By Maria Jose Subiria
The nine actors who make up the Riverdale Players will put on the group's first-ever show Friday.
The Riverdale Players will perform "Zooman and the Sign," Friday and Saturday, and again May 8, at 8 p.m., each night at the Frank Bailey Senior Center, at 6213 Riverdale Road, Riverdale.
The play's plot involves a strong community torn apart by fear, in the wake of a tragic crime.
"There wasn't any community theaters in Clayton County, and the city," said Lonnie Ballard, assistant city manager for the City of Riverdale. "I felt this is a great marketing niche for the city ... we want our residents to be attracted to the art form."
Ballard said he was intrigued by the play, because it relates to issues that local communities are grappling with.
"Instead of dealing with issues in the community, people move further and further out. At some point you'll have to solve your community's problem," Ballard said.
Though Ballard was brainstorming the idea of a local theater troupe for a while, it didn't begin to evolve until he met Orlando Strozier, who later became the director of the Riverdale Players.
According to Ballard, he and Beverly Banks, a Riverdale playwright, were doing a production of "True Love" that took place on Valentine's Day weekend. Both Ballard and Strozier were cast in the play, which was written and directed by Banks.
"He knew my background, and told me he worked for the City of Riverdale," said Strozier. "I told him I wanted to be part of that [the troupe] if he ever wanted to get it off the ground."
Arts Clayton granted the City of Riverdale approximately $1,300 earlier this year through the Grassroots Arts Program, explained Ballard.
According to the Arts Clayton web site, the Grassroots Arts Program provides every county in the state with an opportunity to qualify for a grant. Grant awards are determined by local citizens of the designated agency for the area. The Grassroots Arts Program is supported in part by the Georgia Council for the Arts, and through appropriations by the Georgia General Assembly, and administered by Arts Clayton, the designated agency of the GCA.
"It's a competitive process, and Arts Clayton evaluates, and they determine who gets the grant and who does not," said Ballard. He said he believes the Riverdale Players were selected because they presented "a great opportunity for the city."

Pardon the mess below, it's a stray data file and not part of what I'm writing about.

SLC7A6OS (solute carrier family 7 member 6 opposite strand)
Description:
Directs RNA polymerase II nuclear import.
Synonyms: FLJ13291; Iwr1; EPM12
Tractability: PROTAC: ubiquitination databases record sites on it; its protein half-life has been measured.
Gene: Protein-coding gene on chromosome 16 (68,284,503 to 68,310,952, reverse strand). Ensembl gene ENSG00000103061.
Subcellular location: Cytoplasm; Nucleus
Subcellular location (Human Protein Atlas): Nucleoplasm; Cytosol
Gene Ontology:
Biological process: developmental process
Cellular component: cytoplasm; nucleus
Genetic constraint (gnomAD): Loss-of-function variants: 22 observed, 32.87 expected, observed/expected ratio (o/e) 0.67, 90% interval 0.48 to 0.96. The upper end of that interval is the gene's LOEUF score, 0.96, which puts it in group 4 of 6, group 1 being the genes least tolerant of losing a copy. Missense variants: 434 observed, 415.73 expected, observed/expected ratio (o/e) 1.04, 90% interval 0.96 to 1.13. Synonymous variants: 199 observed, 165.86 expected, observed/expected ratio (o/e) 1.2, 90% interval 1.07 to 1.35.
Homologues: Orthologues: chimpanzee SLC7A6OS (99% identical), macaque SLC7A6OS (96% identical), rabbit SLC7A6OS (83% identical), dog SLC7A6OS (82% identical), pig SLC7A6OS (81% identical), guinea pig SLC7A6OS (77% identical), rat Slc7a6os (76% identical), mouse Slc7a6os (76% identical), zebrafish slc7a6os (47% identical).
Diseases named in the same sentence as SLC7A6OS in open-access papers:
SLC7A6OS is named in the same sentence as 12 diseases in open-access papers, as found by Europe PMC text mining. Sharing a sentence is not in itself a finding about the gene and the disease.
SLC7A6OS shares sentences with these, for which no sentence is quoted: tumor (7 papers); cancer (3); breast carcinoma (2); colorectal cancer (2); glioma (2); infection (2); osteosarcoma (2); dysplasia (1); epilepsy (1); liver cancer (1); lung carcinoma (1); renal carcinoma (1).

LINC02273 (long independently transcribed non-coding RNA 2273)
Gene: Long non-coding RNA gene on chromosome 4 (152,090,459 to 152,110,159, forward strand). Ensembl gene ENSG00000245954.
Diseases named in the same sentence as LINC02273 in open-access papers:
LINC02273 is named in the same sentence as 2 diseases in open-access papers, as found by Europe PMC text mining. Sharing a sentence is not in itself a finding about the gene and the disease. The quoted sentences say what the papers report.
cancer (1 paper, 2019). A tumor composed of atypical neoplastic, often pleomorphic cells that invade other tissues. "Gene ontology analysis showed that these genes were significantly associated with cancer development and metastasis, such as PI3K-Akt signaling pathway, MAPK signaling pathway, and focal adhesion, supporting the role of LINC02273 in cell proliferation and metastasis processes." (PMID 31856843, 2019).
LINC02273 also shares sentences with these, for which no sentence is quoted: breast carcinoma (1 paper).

Strozier said he approached Ballard with "Zooman and the Sign" as a possible play for the Riverdale Players' inaugural performance.
"It's a play I did back in college, and it's probably one of my favorites. The play was written in 1979, but it's really relevant to today," said Strozier.
While growing up, Strozier recalls members of his community correcting youths when they made mistakes.
"Now, it's like, there's a bad apple, and there's no help for them," said Strozier.
Strozier, who hails from Carrollton, Ga., said he enrolled in the University of Maryland and began his college journey as a math major in 1992, while he played for the university's football team as a defensive back, and quarterback.
He said he majored in math, because if his goal of being in an NFL player failed, he wanted to teach math, and be a high school football coach.
According to Strozier, math would shortly be replaced by an unknown love to the arts, that became a permanent part of his life.
"I was looking for an elective, and enrolled in Acting I," he said. "I guess the first time I ever acted was in an acting class. I was bitten by the acting bug."
Strozier said he dropped out of Maryland to pursue a career in the NFL. After his attempt, he said he enrolled in the University of Maryland once more, and graduated in 2005, with a bachelor's degree in theater.
"I am really, really excited about it," he said of the Riverdale Players. "We've gotten a lot of positive feedback."
"I am expecting to bring a sense of awareness to the audience," said actress Diane Thomas. "I love the arts, and theater, and I would love to take on roles that will empower other people."
For Thomas, her experience with the Riverdale Players has been a positive one.
"Instead of work, it feels like a hobby. I love it, and I've grown so much personally," she said.